Between 1865 and 1866, the Municipality of Genoa inherited two important naturalistic collections: that of Marquis Lorenzo Pareto (1800-1865) and that of Prince Odone of Savoy* (1846-1866). The former, a famous geologist, had bequeathed to the municipality a collection of rocks, minerals and fossils; the latter, who had amassed the most diverse collections, bequeathed a collection of European and exotic shells.
Returned from Sarawak, Giacomo Doria proposed to donate to the Municipality his collection of zoological specimens from Europe, Persia and Borneo, provided that a Natural History Museum was established.
In the public session of 24 April 1867, the Municipal Council convened to discuss the “Proposal of the Board for the establishment of a Civic Museum of Natural History”; after extensive debate, the Council welcomed the proposal of the Board by a great majority and entrusted Giacomo Doria with the Direction of the Museum.
Once the new Museum was set up, Doria immediately thought of publishing the results of their research in a journal: in 1870, he created the Annali del Museo Civico di Storia Naturale di Genova.
On 3 March 1878, Doria married Laura Durazzo (1848-1913). Between 1877 and 1879, he was several times aboard the “Violante” cutter of his friend’s, Captain Enrico Alberto D’Albertis (1846-1932), and carried out the first underwater dredges to collect marine organisms.
Between November 1879 and February 1880, he participated with Beccari in an expedition for the Italian acquisition of the Bay of Assab in Eritrea. Aboard the Royal Avviso “Esploratore” battleship, under Captain De Amezaga, the two naturalists compiled collections in Zante, Port Said, Cairo, Suez, Massawa, Assab and Aden.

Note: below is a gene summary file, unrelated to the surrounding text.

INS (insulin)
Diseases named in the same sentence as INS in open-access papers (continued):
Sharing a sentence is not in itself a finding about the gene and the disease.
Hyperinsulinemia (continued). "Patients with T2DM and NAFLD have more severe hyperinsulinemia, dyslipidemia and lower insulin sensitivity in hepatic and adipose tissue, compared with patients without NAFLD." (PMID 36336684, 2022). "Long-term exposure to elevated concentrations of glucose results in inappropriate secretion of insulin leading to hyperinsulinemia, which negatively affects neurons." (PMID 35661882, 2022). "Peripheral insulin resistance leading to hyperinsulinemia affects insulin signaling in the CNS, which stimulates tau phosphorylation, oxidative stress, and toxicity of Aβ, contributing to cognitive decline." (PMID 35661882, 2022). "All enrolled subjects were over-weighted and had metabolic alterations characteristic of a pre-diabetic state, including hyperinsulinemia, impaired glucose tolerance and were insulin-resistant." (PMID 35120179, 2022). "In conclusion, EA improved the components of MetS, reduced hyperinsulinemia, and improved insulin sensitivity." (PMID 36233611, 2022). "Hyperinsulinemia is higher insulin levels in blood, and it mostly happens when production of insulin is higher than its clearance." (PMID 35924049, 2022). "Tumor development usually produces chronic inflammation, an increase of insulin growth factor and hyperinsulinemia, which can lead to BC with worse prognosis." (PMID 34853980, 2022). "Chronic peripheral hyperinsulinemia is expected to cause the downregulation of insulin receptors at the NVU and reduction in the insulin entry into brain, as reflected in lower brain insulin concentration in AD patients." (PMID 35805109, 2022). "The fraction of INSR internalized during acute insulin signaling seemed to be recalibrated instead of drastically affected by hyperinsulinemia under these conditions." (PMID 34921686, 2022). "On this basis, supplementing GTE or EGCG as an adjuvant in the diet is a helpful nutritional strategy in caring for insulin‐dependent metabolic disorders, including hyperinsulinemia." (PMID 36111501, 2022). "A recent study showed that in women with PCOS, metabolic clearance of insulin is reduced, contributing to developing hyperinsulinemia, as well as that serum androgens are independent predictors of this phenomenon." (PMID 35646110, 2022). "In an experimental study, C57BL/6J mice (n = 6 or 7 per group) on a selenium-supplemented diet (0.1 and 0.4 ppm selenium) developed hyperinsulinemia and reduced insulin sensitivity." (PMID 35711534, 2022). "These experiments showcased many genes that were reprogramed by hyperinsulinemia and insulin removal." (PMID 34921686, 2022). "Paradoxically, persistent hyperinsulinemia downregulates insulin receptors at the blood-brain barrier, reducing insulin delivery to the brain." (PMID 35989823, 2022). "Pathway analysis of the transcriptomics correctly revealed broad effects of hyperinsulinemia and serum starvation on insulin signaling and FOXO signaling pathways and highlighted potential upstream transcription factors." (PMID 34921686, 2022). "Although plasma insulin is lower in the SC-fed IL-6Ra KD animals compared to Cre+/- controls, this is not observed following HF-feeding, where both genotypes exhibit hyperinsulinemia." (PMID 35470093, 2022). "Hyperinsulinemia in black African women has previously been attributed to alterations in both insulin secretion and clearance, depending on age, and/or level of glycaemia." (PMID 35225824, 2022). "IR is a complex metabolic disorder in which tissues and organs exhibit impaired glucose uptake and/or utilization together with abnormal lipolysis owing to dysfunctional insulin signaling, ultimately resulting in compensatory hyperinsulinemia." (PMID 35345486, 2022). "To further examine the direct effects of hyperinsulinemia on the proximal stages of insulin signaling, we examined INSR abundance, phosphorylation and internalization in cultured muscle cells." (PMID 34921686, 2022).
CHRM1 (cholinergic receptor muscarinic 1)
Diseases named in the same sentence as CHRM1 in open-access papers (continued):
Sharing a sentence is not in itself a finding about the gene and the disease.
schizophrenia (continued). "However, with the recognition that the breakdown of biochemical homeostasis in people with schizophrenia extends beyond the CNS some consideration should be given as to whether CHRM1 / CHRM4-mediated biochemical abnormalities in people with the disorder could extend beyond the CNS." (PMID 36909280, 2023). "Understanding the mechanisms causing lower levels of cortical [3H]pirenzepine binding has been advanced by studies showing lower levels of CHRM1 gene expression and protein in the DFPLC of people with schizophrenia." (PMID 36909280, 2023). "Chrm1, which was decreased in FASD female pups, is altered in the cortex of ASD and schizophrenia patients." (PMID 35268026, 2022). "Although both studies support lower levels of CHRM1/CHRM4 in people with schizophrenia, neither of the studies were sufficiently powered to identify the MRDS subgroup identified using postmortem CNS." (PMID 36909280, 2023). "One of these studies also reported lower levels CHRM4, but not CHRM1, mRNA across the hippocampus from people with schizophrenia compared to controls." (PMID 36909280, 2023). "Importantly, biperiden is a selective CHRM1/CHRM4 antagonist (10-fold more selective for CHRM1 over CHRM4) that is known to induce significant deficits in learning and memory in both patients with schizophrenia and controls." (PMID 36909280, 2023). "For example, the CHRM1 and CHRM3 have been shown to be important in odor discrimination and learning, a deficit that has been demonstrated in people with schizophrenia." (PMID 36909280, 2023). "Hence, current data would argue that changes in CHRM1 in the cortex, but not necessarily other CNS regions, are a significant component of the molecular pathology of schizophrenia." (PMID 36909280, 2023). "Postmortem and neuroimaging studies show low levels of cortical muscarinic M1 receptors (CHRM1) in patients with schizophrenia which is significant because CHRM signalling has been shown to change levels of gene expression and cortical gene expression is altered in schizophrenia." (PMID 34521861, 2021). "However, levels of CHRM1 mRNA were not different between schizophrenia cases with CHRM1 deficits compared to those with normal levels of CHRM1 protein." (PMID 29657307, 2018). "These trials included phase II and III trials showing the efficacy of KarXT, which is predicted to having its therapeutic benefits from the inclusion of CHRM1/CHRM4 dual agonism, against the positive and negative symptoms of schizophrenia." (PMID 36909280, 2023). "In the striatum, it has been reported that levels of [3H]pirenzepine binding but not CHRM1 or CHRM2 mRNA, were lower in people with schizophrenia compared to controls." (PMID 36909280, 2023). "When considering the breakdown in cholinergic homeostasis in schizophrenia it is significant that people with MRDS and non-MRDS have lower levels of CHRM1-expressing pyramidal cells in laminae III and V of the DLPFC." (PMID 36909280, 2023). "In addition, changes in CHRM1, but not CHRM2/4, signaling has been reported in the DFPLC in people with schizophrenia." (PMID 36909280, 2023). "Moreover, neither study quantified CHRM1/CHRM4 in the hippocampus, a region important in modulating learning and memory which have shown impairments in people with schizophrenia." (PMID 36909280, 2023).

In 1881-82, Doria moved to Tunis with his family for a diplomatic mission and used the opportunity to make zoological collections.
Soon, he received a series of assignments that distracted him from his beloved studies: in 1888 he was appointed Municipal Councillor and later Executive Councillor, thus being involved in the organisation of the 1892 Columbus celebrations in Genoa. In 1889, he was elected Honorary Member of the Società Geografica Italiana (= Italian Geographical Society) and a member of the Consiglio Superiore dell’Istruzione Pubblica (= Higher Board of Public Education) in Rome. In 1890, he was appointed Senator of the Kingdom and Alternate Mayor of Genoa.
In January 1891, he was elected President of the Società Geografica Italiana; two months later, on 16 March, he was also elected Mayor of Genoa and held office until 7 July, before resigning out of distaste for a series of disputes, and moved to Rome for a few years.
As President of the Società Geografica Italiana, he promoted and supported various exploration trips to remote lands. These trips were aimed to expand the geographical knowledge of unexplored regions but were often made for military purposes and colonial expansion. The travellers were trained in Genoa by Gestro to properly collect and preserve their finds, which were sent either to Genoa if zoological or to Florence if botanical or ethnoanthropological (then to Rome).
In this way, thanks to Doria’s personal contacts and (also financial) support and the practical instructions given to intrepid explorers, Genoa Museum grew rich with collections of great scientific value, still at the core of the exceptional exotic collections preserved here to this day.